Before moving to the United States in 1949, Scanlon was a farmer. He served in the U.S. Army from 1950 to 1952 in Korea. Soon after his discharge from the Army, Scanlon joined the NYPD, finally retiring in January 1985.

The father of five children, Scanlon is the husband of the former Mary Browne, and they have three grandchildren. He works in the security department of St. Agatha’s Home in Nanuet.

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People I Met

I met this lovely couple on the street on Saturday April 30 2022. They were in town for a wedding the day before.

They are from Rossmore in Co. Cork. and they were looking for John B. Keane’s pub. They weren’t in need of a drink. They just wanted to see the place where Sive and so many of the playwright’s famous plays were written.

The name Rossmore may not be familiar to you but for lovers of amateur drama it is the location for a very popular drama festival. Year after year one of the entrants is a John B. Keane play. This year it was Sive.

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Pres. Yearbook 1983

Chorus lines were recruited and our gallant first and

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+Niall Stack R.I.P.+

I took this photograph a few years ago at Writers’ Week Opening Night. Niall had just met up with his friend Anthony Gaughan.

Niall Stack Passed away on April 29 2022. May he rest in peace.

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The Time of the Cuckoo

Athea Church at Easter 2022

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A Few Hard Cuckoo Facts

Cuckoo by bird.org

This parasitic bird is usually associated with this time of year.

The striping on the underside of the cuckoo’s body mimics the sparrowhawk. This frightens the sugar out of smaller birds. They abandon their nests long enough for the cuckoo to lay her eggs.

The eggs take 12 days to hatch. From day one these nestlings are bullies and they chuck the legitimate hatchlings out of the nest.

Cuckoo chicks grow quickly and are known for their voracious appetites. They often grow to several times the size of their adoptive parents. These parents are usually worn to a thread trying to feed their ever hungry offspring.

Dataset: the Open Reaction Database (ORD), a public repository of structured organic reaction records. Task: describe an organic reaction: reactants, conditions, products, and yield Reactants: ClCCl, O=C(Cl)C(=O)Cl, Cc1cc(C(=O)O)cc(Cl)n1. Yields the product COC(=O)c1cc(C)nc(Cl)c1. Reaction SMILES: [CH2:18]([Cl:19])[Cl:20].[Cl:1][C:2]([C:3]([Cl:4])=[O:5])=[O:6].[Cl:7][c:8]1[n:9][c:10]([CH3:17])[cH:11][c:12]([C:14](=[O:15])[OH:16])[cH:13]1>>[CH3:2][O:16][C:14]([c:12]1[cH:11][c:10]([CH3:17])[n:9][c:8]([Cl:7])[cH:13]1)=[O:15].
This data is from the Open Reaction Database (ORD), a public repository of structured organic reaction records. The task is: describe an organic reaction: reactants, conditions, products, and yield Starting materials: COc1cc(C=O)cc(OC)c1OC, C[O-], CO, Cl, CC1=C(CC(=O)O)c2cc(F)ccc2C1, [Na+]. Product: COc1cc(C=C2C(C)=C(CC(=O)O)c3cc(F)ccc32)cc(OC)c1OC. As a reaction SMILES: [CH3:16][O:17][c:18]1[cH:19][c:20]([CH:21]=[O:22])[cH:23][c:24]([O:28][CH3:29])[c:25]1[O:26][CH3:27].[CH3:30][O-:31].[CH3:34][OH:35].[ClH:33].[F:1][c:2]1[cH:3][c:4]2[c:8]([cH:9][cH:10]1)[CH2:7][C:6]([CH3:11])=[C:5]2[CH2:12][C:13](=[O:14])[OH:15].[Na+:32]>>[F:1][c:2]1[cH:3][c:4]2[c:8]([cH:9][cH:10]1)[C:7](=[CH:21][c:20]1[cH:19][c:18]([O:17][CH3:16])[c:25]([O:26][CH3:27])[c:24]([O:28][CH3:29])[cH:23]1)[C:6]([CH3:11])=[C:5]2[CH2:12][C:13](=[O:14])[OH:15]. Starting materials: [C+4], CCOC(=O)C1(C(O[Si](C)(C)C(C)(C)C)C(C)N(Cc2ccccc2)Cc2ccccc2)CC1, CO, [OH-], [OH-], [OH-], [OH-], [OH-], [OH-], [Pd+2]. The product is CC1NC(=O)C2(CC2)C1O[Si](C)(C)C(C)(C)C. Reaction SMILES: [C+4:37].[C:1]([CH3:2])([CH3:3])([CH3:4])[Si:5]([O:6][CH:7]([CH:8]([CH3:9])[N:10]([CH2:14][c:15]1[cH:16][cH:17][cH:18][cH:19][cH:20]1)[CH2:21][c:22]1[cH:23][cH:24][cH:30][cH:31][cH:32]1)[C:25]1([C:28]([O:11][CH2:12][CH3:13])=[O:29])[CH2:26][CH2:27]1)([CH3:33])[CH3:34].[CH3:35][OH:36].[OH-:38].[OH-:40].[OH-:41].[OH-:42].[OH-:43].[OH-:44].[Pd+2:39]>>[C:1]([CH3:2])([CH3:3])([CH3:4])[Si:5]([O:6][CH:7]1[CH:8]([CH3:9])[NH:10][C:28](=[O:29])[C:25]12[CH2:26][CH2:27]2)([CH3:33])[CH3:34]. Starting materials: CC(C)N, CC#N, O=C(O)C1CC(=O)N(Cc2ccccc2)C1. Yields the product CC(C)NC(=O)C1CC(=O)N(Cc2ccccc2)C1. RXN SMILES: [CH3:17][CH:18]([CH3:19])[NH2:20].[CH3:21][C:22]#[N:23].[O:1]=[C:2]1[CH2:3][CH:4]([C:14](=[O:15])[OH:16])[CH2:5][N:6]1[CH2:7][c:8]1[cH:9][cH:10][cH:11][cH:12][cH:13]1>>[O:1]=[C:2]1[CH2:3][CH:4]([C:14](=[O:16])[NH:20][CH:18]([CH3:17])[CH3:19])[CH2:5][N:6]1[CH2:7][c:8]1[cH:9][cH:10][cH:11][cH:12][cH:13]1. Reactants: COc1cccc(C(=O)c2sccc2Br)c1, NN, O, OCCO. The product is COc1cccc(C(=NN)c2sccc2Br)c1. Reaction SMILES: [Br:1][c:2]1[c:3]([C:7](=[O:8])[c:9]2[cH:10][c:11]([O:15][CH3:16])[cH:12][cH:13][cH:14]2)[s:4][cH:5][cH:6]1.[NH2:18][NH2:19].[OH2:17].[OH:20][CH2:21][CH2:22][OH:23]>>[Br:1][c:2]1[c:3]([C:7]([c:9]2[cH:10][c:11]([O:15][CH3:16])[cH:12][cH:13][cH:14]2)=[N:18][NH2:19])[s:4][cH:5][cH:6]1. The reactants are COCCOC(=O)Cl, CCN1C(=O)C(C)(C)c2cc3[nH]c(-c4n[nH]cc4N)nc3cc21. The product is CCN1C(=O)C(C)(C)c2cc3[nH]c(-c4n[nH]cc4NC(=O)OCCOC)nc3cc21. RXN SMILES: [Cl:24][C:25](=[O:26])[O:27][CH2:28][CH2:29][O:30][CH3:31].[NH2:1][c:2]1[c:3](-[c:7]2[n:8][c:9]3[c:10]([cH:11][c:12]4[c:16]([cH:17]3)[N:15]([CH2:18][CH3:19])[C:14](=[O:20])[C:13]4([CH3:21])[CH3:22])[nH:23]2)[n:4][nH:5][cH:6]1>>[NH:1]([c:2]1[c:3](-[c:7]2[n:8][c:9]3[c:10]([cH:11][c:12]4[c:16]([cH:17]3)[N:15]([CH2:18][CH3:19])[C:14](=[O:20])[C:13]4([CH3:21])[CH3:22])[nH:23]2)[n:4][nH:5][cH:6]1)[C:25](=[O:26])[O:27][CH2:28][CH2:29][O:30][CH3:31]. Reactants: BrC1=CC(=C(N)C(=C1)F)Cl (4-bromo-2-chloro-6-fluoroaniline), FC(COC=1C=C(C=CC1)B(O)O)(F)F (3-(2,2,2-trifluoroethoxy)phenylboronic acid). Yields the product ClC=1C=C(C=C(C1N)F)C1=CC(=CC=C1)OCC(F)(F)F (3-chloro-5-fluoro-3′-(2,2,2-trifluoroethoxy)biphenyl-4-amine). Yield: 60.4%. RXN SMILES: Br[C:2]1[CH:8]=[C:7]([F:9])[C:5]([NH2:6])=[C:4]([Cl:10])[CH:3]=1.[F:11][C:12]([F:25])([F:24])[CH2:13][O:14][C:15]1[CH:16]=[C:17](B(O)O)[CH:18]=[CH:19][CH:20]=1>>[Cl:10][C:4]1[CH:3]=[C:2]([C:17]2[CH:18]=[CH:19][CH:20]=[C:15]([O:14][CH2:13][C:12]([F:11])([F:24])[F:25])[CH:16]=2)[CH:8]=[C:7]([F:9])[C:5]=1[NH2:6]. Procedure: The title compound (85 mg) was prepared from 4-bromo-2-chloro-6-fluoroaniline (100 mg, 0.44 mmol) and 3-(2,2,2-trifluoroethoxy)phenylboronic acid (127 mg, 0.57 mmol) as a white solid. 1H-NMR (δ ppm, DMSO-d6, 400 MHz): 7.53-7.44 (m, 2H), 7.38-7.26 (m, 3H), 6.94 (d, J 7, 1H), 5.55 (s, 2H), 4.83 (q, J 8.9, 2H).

Wait for this bordering on incredible fact!!!!!!

A female cuckoo may visit and lay eggs in up to 50 nests in a breeding season.

By September they all clear off to Central and West Africa where they rest and gird their loins for another onslaught on the unsuspecting little Irish birds.

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From Pres. Listowel 1983/84 Journal

The journal opened with this kind of mission statement.

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History and NFTs

Photo; Jesuit photo archive

In 2015 I posted the Titanic story of this man. He is Dr. Francis O’Loughlin, formerly of Tralee, who drowned with The Titanic.

Here is the story I borrowed from a Facebook page called Historical Tralee and surrounding areas:

Bravery of Titanic Surgeon Dr. William Francis Norman O’Loughlin

New York Herald

Monday 22nd April 1912

In accounts printed about the Titanic and the bravery of her officers little has been said of one who probably was the most widely known and best beloved of all classes. He was Dr. William Francis Norman O’Loughlin, senior surgeon of the White Star Line, who perished with the ship.

During the forty years Dr. O’Loughlin has been a surgeon aboard ships of that line he gained the close friendship of innumerable men and women of prominence. Known as one of the most upright and kindly men, he also was regarded as a leader in his profession and a student of the highest order.

Survivors say they saw Dr. O’Loughlin on deck going from one to another of the frightened passengers, soothing them and aiding them in getting into the lifeboats. As the last lifeboat left the vessel he was seen standing in a companionway beside the chief steward, the purser and another officer swinging a lifebelt. He was heard to say: “I don’t think I’ll need to put this on.” He was in the companionway when the vessel went down. From those who knew him well statements were obtained yesterday regarding the fine character of the friend all were mourning. All agreed he was one of the kindest men they had ever met. Many incidents showing his unselfishness were related. One of the friends said: “He was the strongest personal friend of every officer and seaman he ever left a port with, and he was a most thorough officer. He would give his last dollar to charity and was never known to speak ill of anyone. He was the most tenderhearted man I ever met.”

One of Dr. O’Loughlin’s intimate friends in the profession was Dr. Edward C. Titus, medical director of the White Star Line. He said: “Dr. O’Loughlin was undoubtedly the finest man that I have ever known. Kind at all times, his work among the persons he met endeared him forever to them. Always ready to answer a call for aid at all hours of the day and night, he would go into the steerage to attend an ill mother or child, and they would receive as much consideration from him as the wealthiest and mightiest on board. “He was one of the best read men I ever met. Dr. O’Loughlin was always doing some charitable act. Of his income I believe it will be found that he left little, having distributed most of it among the poor. There is no doubt that he died as he wished. Once recently I said to him that as he was getting on in years he ought to make a will and leave directions for his burial, as he had no kith or kin. He replied that the only way he wanted to be buried was to be placed in a sack and buried at sea.”

Dr. O’Loughlin was a native of Tralee co kerry in Ireland. Left an orphan he was raised and educated by an uncle. He studied at Trinity College, Dublin, and the Royal College of Surgeons in Dublin. When twenty-one years old he went to sea because of ill health and followed the sea continuously thereafter. Prior to being transferred to the Titanic he was surgeon on board the Olympic.